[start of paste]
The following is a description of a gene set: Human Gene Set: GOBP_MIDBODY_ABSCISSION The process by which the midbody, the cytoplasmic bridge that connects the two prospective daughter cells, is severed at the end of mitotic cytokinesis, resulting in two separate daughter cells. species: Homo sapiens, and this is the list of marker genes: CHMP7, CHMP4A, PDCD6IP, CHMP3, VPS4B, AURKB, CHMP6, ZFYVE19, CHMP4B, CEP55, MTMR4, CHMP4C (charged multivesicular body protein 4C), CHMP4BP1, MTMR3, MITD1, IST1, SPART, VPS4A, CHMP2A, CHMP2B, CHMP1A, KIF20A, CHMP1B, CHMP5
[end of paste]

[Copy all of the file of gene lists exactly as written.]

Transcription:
The following is a description of a gene set: Human Gene Set: GOBP_MIDBODY_ABSCISSION The process by which the midbody, the cytoplasmic bridge that connects the two prospective daughter cells, is severed at the end of mitotic cytokinesis, resulting in two separate daughter cells. species: Homo sapiens, and this is the list of marker genes: CHMP7, CHMP4A, PDCD6IP, CHMP3, VPS4B, AURKB, CHMP6, ZFYVE19, CHMP4B, CEP55, MTMR4, CHMP4C (charged multivesicular body protein 4C), CHMP4BP1, MTMR3, MITD1, IST1, SPART, VPS4A, CHMP2A, CHMP2B, CHMP1A, KIF20A, CHMP1B, CHMP5